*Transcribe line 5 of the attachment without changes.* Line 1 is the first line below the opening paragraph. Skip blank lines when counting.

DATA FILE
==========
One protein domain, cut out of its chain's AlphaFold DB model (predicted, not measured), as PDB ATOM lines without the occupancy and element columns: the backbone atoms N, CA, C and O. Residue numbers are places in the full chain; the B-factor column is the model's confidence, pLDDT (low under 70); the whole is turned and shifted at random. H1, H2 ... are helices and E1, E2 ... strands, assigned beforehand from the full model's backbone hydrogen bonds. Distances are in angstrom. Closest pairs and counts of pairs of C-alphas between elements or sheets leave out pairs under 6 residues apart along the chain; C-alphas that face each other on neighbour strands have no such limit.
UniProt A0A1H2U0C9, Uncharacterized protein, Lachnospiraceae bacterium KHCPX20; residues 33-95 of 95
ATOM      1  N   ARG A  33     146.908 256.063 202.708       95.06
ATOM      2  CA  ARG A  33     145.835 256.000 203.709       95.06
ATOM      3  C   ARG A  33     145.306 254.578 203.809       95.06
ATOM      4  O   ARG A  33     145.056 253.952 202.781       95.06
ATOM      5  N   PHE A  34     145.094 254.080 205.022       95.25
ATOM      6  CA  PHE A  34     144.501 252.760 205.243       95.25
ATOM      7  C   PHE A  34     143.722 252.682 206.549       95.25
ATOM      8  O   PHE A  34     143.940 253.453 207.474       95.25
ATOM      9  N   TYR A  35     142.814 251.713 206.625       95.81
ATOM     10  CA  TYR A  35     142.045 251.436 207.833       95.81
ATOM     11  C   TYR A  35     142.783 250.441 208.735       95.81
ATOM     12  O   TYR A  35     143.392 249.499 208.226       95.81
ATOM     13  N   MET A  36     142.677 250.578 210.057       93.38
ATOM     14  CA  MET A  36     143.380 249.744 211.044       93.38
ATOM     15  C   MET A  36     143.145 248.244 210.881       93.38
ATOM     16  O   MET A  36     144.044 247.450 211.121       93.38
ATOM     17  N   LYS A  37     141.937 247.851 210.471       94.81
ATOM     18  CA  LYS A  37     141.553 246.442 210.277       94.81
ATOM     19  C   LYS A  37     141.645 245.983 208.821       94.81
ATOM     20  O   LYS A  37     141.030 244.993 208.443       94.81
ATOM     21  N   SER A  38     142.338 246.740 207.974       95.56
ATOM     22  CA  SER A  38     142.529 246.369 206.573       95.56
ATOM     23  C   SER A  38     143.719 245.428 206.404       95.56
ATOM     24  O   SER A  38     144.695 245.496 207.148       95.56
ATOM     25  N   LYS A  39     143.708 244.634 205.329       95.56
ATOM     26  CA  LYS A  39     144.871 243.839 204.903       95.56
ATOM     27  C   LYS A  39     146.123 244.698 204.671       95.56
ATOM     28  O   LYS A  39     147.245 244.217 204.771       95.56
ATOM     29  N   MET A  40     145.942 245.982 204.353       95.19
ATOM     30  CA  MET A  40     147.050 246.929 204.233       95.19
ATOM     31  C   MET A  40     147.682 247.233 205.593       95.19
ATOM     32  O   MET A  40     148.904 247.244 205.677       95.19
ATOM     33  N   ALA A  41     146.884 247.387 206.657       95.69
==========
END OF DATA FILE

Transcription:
ATOM      4  O   ARG A  33     145.056 253.952 202.781       95.06